For the last couple of months, several guys that ride from our church have joined in with the biker group from another church, and the motley crew in the second pic above depicts us on one of those rides. But the most recent, a few weeks ago, added an important spiritual lesson to the great companionship on a scenic ride to the town of Ramona. By the way, names will be changed to protect the guilty. ;)
The leader picked out a route ahead of time, one he’d not yet ridden, entered it on his GPS, and off we went, 4 Harleys and 3 Hondas. In the hills outside town he approached an intersection and went straight. One followed, the other 5 stopped, wondering why he’d done that, and pulled over to the side to wait. Why? Well, most of us had been on that road, and ALL saw the sign “No Outlet” on the straight route. After waiting probably 5 minutes we sent a rider to find our lost leader, and Howard soon joined us with a grin, “My GPS was slow in telling me to turn left.” Well, he’s a football coach, so we let the sign slide. Not. After all, we are bikers. Not a lot of mercy at times.
In life, our leaders will often make mistakes, take us on dead ends or the wrong route. Two recent examples include the failure of the leadership at the Willow Creek church, and the leadership of the Roman Catholic Church to adequately listen to claims of sexual abuse. So how do we follow flawed leaders? And being human, all leaders possess flaws—in differing degrees. Let’s explore three suggestions.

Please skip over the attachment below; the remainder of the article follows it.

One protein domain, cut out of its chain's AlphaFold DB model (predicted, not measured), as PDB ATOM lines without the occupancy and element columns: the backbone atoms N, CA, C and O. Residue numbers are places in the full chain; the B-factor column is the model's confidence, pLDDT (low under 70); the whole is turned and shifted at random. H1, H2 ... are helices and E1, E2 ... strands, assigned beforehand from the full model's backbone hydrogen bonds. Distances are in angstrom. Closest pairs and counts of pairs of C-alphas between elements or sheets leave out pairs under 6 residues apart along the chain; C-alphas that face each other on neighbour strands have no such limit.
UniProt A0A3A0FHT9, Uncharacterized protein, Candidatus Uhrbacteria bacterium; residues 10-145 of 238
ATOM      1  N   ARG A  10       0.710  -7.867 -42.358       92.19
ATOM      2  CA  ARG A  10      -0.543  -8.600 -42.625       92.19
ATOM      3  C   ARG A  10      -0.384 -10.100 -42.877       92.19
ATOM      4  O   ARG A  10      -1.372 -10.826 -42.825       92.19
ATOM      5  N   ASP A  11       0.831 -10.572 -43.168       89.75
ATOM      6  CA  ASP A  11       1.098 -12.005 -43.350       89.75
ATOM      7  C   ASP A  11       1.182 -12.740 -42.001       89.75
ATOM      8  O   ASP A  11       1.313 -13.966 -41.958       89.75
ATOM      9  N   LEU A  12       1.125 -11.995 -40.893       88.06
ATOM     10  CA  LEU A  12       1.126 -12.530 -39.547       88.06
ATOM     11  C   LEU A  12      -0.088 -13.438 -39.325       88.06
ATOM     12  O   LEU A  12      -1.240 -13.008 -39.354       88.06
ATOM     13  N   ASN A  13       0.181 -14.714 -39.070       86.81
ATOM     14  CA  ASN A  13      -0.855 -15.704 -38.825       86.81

First, respect their leadership roles and the gifts that brought them to that. This doesn’t require blind obedience—most of us stopped when Howard made the wrong turn. But our attitude should be supportive, “Be responsive to your pastoral leaders. Listen to their counsel. They are alert to the condition of your lives and work under the strict supervision of God. Contribute to the joy of their leadership, not its drudgery” (Hebrews 13:17, The Message).
Second, evaluate how serious the mistake is. Minor ones, like missing a turn, most methods and matters of opinion, usually we can just go along for the sake of unity. But for serious ones, like with Willow Creek and the abuse in the Catholic church, let’s confront it. Don’t just leave. “Brothers, if someone is caught in a sin, you who are spiritual should restore him gently” (Galatians 6:1).
Notice the goal—restoration. Confession and repentance. When that occurs, we move on together. Wisely, realizing healing can take time. But if that change doesn’t come, then follow the directions of your GPS: “Recalculating.”
Third, a word to leaders. If your followers don’t follow, follow their actions enough to be aware of that. Find out why. It may be them, or it may be you.
Leaders have a vital importance in the church, but we don’t blindly follow. Why? We stand, as individuals, at the judgment seat of God.
Kick Starting the Application
Think of a time a church leader took a wrong turn, either personally or with the church. What was your response—did you ignore it or overreact or do it well? How could you have dealt with it more effectively?